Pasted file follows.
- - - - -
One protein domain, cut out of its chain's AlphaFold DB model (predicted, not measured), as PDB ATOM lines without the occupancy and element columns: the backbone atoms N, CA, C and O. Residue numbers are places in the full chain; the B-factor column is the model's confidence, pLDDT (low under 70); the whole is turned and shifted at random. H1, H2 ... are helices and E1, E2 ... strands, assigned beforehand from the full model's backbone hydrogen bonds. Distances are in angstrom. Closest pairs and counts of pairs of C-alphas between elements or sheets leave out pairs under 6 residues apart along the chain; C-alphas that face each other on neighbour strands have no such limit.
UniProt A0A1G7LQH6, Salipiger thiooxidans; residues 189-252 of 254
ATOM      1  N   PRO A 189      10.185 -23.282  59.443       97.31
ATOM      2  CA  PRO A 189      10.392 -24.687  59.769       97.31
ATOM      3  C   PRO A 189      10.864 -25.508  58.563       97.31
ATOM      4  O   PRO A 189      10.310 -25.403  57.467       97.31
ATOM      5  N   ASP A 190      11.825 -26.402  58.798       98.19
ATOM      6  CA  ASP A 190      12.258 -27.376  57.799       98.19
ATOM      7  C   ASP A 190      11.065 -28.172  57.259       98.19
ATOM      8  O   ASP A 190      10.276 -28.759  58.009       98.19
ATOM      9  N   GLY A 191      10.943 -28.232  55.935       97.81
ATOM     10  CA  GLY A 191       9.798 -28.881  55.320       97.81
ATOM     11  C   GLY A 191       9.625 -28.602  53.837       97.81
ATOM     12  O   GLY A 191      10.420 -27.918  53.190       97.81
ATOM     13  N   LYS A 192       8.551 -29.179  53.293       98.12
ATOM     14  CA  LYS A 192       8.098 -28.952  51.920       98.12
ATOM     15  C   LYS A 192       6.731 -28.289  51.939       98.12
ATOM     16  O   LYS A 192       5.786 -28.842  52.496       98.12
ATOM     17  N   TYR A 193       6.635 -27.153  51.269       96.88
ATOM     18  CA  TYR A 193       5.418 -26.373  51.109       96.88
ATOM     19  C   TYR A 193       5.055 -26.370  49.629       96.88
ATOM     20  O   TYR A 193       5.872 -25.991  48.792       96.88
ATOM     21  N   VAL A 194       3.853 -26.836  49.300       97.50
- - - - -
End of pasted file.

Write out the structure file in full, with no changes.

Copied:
One protein domain, cut out of its chain's AlphaFold DB model (predicted, not measured), as PDB ATOM lines without the occupancy and element columns: the backbone atoms N, CA, C and O. Residue numbers are places in the full chain; the B-factor column is the model's confidence, pLDDT (low under 70); the whole is turned and shifted at random. H1, H2 ... are helices and E1, E2 ... strands, assigned beforehand from the full model's backbone hydrogen bonds. Distances are in angstrom. Closest pairs and counts of pairs of C-alphas between elements or sheets leave out pairs under 6 residues apart along the chain; C-alphas that face each other on neighbour strands have no such limit.
UniProt A0A1G7LQH6, Salipiger thiooxidans; residues 189-252 of 254
ATOM      1  N   PRO A 189      10.185 -23.282  59.443       97.31
ATOM      2  CA  PRO A 189      10.392 -24.687  59.769       97.31
ATOM      3  C   PRO A 189      10.864 -25.508  58.563       97.31
ATOM      4  O   PRO A 189      10.310 -25.403  57.467       97.31
ATOM      5  N   ASP A 190      11.825 -26.402  58.798       98.19
ATOM      6  CA  ASP A 190      12.258 -27.376  57.799       98.19
ATOM      7  C   ASP A 190      11.065 -28.172  57.259       98.19
ATOM      8  O   ASP A 190      10.276 -28.759  58.009       98.19
ATOM      9  N   GLY A 191      10.943 -28.232  55.935       97.81
ATOM     10  CA  GLY A 191       9.798 -28.881  55.320       97.81
ATOM     11  C   GLY A 191       9.625 -28.602  53.837       97.81
ATOM     12  O   GLY A 191      10.420 -27.918  53.190       97.81
ATOM     13  N   LYS A 192       8.551 -29.179  53.293       98.12
ATOM     14  CA  LYS A 192       8.098 -28.952  51.920       98.12
ATOM     15  C   LYS A 192       6.731 -28.289  51.939       98.12
ATOM     16  O   LYS A 192       5.786 -28.842  52.496       98.12
ATOM     17  N   TYR A 193       6.635 -27.153  51.269       96.88
ATOM     18  CA  TYR A 193       5.418 -26.373  51.109       96.88
ATOM     19  C   TYR A 193       5.055 -26.370  49.629       96.88
ATOM     20  O   TYR A 193       5.872 -25.991  48.792       96.88
ATOM     21  N   VAL A 194       3.853 -26.836  49.300       97.50